Train your managers with how to confidently have conversations with your people so that 1:1’s actually do take place regularly and, when they do, they are effective, not just paying lip service. If you’re back in the office, these can be on the move, out of the office / workplace environment and often get to the crux of the matter more quickly too.
Walk the talk. Encouraging staff to work sensible hours, take full lunch breaks, rest and recuperate after busy periods, avoid working at weekends and take their full annual leave entitlement can all help avoid burnout. AND make sure you do that yourself. There’s a ton of benefits of demonstrating this but also in delegating, and trust your teams when you’re not there (which is in my plan for future podcast episodes).
What’s available? When your people highlight a struggle what do you do? You might have had my training on confident conversation and spotting issues, but then what? Your mental health at work plan should detail what support is available to employees if they are experiencing poor mental health, whether it’s due to problems inside or outside of work.
Listen in for my story of a terrible experience with an EAP.
I talked previously about the 7 steps to winning wellbeing plan in order to create a positive culture where people feel able to talk about their mental health. Make sure your plan is formally written down and will show your current and future employees that you care about their wellbeing.
For expert guidance and support for employers who want to support their staff’s mental health, please contact me.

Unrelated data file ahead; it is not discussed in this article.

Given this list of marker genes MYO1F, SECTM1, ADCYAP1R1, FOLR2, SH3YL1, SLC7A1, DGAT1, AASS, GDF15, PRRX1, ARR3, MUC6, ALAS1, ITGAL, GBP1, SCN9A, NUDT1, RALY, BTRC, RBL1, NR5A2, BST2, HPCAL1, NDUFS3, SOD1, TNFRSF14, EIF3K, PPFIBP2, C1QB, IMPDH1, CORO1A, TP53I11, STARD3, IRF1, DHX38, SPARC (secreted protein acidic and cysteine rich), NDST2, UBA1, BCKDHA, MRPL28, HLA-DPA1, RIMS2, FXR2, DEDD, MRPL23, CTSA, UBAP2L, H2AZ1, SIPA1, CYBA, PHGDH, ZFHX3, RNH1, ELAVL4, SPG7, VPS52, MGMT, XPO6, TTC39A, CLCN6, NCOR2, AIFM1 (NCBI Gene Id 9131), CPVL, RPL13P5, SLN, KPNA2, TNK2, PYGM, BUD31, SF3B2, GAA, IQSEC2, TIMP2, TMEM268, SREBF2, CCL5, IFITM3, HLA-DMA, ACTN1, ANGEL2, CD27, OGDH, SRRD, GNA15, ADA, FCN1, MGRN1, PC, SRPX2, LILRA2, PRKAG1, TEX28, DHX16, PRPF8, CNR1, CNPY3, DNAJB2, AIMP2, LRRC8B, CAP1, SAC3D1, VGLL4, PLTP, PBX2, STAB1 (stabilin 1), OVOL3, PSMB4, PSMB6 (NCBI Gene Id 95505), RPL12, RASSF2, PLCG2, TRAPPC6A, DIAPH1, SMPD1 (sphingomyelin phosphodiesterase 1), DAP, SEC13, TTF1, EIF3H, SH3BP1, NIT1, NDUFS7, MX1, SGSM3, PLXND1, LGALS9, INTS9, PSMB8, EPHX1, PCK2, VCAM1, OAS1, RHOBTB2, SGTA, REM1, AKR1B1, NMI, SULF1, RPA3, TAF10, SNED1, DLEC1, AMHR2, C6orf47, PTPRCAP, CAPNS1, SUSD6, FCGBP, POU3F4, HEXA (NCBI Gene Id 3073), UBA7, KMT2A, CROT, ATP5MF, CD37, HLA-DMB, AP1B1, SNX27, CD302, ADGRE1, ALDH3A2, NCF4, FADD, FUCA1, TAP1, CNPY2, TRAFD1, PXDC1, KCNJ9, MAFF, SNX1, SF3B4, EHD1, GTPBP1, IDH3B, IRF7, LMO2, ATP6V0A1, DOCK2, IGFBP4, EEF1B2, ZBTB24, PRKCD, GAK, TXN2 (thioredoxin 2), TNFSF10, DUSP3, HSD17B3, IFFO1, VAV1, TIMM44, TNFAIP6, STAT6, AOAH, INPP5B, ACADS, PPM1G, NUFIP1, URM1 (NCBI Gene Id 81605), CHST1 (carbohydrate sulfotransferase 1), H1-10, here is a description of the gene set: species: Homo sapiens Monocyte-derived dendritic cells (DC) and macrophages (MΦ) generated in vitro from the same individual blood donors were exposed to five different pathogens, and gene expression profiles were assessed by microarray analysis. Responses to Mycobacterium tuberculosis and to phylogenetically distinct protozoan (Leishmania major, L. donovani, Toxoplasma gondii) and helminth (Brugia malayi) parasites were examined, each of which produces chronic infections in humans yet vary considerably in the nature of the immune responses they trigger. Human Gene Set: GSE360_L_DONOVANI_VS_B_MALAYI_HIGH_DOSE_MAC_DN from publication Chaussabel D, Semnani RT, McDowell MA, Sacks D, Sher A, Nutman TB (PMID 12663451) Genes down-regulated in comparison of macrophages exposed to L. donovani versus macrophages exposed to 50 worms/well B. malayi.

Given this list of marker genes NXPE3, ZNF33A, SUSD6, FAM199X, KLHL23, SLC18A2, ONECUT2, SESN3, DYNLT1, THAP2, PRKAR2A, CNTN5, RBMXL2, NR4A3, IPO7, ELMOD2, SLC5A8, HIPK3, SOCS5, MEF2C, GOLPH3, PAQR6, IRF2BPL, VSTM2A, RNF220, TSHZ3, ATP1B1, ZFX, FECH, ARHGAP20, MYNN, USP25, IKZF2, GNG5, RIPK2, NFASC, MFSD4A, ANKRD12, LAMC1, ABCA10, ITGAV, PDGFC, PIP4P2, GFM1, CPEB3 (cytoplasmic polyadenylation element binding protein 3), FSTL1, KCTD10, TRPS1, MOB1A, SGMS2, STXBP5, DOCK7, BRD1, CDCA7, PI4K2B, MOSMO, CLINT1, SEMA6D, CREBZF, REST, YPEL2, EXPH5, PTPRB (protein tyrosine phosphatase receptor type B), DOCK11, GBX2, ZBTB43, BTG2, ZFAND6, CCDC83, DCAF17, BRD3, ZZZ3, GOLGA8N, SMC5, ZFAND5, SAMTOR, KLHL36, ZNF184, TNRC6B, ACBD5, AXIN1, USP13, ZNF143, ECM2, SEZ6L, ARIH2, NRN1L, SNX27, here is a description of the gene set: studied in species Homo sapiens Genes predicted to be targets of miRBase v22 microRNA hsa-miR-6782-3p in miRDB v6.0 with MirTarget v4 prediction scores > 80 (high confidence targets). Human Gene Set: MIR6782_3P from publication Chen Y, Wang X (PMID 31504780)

Often, employees are scared to talk to their manager and problems can spiral. Your action plan should aim to raise awareness of mental health by:
- embedding mental health in induction and training
- celebrating key dates in the mental health calendar
- running internal communication campaigns
Senior leaders should promote employee wellbeing by:
- speaking out about mental health
- supporting a campaign to encourage all staff to take lunch breaks and work healthy hours
When staff feel involved and well-informed about what’s happening in the organisation, it increases motivation and helps people understand how their role fits into the bigger picture. Your action plan should set out how you will involve staff by using methods such as:
- staff surveys and focus groups
- staff forums and diversity networks
- engagement steering groups
- monthly or quarterly performance review meetings
Your mental health plan should outline ways in which you provide staff with learning and development opportunities including:
- hold ‘lunch and learn’ sessions’ – these are a great way to support staff to take their full lunch break away from their desk
Organisations need to send a clear signal to staff that their mental health matters.
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If you want to be increasing your performance so you’re more resilient in these current times, can focus easily, and use tools and techniques to deal with all the current and unknown challenges then make sure that you either drop me an email to firstname.lastname@example.org or use the online diary to arrange a time for a chat.